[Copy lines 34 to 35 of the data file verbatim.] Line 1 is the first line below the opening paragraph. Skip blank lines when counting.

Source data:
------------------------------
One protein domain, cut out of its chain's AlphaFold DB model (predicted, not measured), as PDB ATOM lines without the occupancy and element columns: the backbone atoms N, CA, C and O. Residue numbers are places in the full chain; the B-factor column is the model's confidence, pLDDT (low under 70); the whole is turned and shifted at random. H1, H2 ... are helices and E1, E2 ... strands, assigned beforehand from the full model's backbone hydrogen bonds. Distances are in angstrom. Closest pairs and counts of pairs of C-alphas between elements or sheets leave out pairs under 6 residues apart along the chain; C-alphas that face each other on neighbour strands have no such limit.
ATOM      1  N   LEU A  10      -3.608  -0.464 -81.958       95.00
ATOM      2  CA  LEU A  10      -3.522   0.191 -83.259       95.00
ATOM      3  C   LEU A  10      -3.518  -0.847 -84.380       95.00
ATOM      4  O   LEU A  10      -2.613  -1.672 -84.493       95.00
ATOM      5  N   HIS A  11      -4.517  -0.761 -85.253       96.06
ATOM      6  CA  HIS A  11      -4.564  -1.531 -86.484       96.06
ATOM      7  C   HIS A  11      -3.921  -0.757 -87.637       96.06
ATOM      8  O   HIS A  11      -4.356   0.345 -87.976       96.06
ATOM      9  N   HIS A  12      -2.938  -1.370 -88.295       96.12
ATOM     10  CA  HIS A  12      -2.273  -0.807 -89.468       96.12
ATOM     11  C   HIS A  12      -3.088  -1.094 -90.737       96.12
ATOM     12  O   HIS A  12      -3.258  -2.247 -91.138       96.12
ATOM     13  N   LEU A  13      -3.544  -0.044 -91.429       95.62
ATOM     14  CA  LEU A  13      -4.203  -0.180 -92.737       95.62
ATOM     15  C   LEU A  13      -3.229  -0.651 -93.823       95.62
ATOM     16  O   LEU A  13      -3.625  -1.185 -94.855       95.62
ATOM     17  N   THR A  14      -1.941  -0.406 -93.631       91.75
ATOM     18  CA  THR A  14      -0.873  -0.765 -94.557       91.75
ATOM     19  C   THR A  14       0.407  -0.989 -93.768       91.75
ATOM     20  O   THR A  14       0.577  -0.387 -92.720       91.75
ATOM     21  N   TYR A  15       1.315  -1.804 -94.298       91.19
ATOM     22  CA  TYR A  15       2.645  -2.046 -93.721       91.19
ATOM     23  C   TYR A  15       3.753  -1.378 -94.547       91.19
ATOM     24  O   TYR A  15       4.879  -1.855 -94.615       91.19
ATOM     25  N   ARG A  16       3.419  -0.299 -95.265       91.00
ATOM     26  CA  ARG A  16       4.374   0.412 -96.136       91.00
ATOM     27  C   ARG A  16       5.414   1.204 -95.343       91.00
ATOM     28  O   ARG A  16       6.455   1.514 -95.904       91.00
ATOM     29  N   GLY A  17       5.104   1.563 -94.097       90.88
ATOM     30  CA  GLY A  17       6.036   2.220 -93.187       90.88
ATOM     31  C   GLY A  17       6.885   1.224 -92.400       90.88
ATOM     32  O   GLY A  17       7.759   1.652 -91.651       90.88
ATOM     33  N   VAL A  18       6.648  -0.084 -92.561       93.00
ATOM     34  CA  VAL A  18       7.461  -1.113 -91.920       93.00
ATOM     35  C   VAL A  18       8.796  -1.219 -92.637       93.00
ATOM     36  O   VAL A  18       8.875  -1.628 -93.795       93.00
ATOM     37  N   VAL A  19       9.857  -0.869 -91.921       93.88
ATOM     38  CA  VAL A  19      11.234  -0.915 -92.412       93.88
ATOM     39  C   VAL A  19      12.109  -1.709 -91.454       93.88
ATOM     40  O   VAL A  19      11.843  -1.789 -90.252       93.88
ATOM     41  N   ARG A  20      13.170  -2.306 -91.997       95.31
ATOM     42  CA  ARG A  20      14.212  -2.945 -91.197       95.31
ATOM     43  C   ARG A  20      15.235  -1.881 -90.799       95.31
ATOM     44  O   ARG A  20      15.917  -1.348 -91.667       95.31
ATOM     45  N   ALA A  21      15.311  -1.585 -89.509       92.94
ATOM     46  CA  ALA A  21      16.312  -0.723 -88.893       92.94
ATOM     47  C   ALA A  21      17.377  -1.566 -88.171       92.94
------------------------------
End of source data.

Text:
ATOM     34  CA  VAL A  18       7.461  -1.113 -91.920       93.00
ATOM     35  C   VAL A  18       8.796  -1.219 -92.637       93.00